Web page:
We’re not trying to start an office revolt — certainly not at ROI-NJ. But, as we start perhaps the second-slowest workweek of the year, the question must be asked: What are we all doing working this week?
This isn’t a push for more quiet quitting — however you define that. This week (and the last week of the year) may be the best opportunity to prove you can work smarter, not harder.
With the kids headed back to school next week and many people already looking to cut out early on Friday (if not Thursday) before Labor Day weekend, perhaps we all should take more of the week off.
We may all benefit from it in ways we don’t realize.
So said Dr. Frank Ghinassi, senior vice president of behavioral health and addiction services for RWJBarnabas Health and president and CEO of Rutgers University Behavioral Health Care.“Labor Day heralds the last true week of summer, and marks a shift in focus from vacations, leisure and rest back to the more regimented and structured realities of the Fall, and all that entails,” he said. “For parents, it’s often the beginning of their children’s school year and the return to a hectic family schedule. For many others, it’s also time to shed the more relaxed days of summer and focus again on the mission of our career, including work deadlines, challenges, meetings, and business travel or daily commutes.” Simply put, if mental health is a top concern, Ghinassi said this is a week to move it to the top of the list – to take stock of your work-life balance as we move forward. “As with any transition, experiential factors are in play: One is the process of letting go of a ‘summertime’ frame of mind, another is consciously embracing the faster tempo and more prescribed schedule and expectations of the Fall. During this time of year, it’s beneficial to acknowledge the transition, and take a little extra care of yourself. “Consider being fully present to these last moments of summer, acknowledge that you may be feeling a loss for the passing season while you recognize the necessary balance between work and play, and finally, remind yourself of those aspects of school and work that bring meaning and satisfaction to your life.”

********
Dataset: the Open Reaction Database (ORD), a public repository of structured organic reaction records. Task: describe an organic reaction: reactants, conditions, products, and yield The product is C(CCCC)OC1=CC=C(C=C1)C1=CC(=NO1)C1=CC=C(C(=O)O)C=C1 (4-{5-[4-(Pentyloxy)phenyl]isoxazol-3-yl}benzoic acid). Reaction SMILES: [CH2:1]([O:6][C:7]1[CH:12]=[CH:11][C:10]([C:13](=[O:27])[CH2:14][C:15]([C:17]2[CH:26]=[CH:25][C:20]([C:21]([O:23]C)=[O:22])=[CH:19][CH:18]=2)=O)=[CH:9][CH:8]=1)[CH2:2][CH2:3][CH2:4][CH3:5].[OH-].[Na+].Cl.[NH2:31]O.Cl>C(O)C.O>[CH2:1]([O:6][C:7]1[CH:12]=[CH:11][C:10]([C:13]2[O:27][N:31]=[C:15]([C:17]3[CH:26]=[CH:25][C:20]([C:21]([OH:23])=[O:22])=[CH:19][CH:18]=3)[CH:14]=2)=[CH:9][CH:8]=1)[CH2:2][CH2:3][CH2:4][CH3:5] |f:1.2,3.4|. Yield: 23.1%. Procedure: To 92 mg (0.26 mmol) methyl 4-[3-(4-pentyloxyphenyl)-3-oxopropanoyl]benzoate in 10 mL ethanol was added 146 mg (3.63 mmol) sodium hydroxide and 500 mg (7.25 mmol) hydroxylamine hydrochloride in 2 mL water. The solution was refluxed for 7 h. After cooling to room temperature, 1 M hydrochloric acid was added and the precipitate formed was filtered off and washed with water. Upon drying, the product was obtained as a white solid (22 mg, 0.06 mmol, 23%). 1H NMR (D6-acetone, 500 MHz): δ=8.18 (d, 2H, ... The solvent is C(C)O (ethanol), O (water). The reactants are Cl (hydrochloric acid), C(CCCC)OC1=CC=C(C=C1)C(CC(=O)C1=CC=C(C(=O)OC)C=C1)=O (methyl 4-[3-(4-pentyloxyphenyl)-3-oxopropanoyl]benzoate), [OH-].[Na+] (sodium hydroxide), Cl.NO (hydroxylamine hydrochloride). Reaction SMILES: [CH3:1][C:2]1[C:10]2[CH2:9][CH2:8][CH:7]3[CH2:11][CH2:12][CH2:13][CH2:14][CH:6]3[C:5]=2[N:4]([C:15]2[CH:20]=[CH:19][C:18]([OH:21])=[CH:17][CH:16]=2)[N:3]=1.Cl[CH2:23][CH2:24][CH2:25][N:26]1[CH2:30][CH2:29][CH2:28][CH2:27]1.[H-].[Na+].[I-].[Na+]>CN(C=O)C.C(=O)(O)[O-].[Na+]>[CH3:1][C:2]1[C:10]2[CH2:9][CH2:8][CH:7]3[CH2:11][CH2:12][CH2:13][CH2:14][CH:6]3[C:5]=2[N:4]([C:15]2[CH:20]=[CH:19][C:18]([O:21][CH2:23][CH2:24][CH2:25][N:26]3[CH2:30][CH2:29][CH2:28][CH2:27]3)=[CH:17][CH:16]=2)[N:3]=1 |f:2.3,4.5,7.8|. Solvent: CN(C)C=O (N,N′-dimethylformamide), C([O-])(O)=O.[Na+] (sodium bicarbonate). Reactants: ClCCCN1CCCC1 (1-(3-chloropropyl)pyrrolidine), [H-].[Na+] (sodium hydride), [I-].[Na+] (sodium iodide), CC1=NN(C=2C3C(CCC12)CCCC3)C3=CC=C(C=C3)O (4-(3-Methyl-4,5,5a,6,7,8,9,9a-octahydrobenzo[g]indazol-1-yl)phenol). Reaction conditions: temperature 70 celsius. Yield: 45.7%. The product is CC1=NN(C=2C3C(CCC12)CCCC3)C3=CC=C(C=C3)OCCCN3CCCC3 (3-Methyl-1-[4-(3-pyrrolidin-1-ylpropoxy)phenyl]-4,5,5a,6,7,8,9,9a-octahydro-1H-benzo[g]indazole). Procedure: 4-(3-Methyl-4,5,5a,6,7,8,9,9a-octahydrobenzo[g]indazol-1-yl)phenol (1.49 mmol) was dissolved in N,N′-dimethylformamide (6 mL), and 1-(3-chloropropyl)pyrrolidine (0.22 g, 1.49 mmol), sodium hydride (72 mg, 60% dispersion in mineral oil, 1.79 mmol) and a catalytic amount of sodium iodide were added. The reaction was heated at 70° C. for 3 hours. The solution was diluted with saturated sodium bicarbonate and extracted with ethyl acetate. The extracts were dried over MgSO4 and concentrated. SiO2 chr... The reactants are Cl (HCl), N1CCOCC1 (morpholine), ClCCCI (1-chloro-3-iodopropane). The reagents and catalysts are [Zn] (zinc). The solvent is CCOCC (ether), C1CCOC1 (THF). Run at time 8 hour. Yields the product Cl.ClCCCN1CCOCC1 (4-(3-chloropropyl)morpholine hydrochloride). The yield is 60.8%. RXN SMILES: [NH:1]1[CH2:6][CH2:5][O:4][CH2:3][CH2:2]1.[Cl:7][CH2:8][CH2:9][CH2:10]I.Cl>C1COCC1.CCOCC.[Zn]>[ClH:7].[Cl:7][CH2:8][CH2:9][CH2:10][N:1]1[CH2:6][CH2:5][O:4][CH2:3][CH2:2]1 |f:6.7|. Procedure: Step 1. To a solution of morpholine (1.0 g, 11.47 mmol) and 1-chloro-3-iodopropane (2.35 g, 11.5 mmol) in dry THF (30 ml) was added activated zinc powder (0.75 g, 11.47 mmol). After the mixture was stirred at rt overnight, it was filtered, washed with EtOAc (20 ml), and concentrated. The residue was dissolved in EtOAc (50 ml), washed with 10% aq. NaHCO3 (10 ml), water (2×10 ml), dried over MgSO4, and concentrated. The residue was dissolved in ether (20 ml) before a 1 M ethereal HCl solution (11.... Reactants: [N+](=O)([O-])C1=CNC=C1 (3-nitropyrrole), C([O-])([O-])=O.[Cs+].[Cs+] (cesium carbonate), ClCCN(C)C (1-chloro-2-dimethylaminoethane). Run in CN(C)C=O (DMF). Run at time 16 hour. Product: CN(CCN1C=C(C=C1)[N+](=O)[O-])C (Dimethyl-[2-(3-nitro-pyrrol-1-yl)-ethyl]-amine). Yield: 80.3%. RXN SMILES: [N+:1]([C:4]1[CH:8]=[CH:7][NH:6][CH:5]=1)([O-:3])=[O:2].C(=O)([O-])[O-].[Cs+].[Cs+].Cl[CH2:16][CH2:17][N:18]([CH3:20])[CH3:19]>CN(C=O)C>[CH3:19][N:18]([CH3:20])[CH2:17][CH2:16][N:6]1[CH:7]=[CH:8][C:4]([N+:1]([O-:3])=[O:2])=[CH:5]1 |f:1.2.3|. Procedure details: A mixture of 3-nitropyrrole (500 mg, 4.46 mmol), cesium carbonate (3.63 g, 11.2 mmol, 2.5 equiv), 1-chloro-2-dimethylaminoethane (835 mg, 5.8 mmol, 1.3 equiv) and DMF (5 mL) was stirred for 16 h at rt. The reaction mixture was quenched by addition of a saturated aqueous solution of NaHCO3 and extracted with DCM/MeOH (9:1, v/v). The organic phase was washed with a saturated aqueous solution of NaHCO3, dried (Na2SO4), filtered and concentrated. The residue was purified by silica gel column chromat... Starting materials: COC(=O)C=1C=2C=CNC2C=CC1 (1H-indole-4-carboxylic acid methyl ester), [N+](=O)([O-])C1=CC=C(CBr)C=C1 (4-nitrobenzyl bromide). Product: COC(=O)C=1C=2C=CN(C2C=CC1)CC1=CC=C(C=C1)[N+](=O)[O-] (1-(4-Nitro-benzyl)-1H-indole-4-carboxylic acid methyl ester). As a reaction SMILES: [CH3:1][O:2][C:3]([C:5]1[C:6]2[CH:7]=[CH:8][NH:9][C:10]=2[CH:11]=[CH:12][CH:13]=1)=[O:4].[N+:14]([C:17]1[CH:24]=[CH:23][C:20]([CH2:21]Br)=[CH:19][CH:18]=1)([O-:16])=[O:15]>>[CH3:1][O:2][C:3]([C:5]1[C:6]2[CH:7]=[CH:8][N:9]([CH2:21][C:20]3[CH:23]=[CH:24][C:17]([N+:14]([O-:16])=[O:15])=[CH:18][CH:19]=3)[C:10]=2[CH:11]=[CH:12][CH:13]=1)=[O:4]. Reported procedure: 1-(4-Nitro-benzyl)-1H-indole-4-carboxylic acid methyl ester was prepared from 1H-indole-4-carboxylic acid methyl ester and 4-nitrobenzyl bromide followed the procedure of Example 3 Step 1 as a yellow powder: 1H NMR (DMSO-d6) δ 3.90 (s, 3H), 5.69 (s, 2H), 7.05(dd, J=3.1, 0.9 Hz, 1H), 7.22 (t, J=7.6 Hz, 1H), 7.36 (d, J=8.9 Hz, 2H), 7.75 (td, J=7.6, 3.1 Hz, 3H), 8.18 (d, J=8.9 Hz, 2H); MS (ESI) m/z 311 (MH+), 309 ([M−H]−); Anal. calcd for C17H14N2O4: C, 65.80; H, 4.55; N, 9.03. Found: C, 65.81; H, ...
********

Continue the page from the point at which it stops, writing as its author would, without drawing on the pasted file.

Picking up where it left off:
Here’s the deal: Work is going to be waiting for us after Labor Day. And there are some signs that the battle over office work is going to pick up in the fall.
Consider this: Goldman Sachs CEO David Solomon, tired of the office being empty on Fridays, apparently has put out a back-to-work (five days a week) announcement.
It’s not any better on left coast either.
The new CEO of California-based Farmers Group told employees he was reversing an edict from his predecessor — and insisting employees return to the office. This didn’t sit well with people in the company who had sold their homes and moved away.
And all of this follows complaints about back-to-office policies at Amazon, Meta and Disney.
Here’s the catch: You probably have the time coming to you.
A Pew study earlier this year said more than half (52%) of the workers in the U.S. with paid time off don’t take all of it. Many said they felt they would fall too far behind if they did.
Not this week.
And, remember this: September and October are two of the busiest months of the year — you know, because everyone tries to get everything so they can take a break for the holidays.
We encourage everyone to do so now.
This week, see if you can find a little extra time at the pool or down the Shore. You’ll thank us in the fall.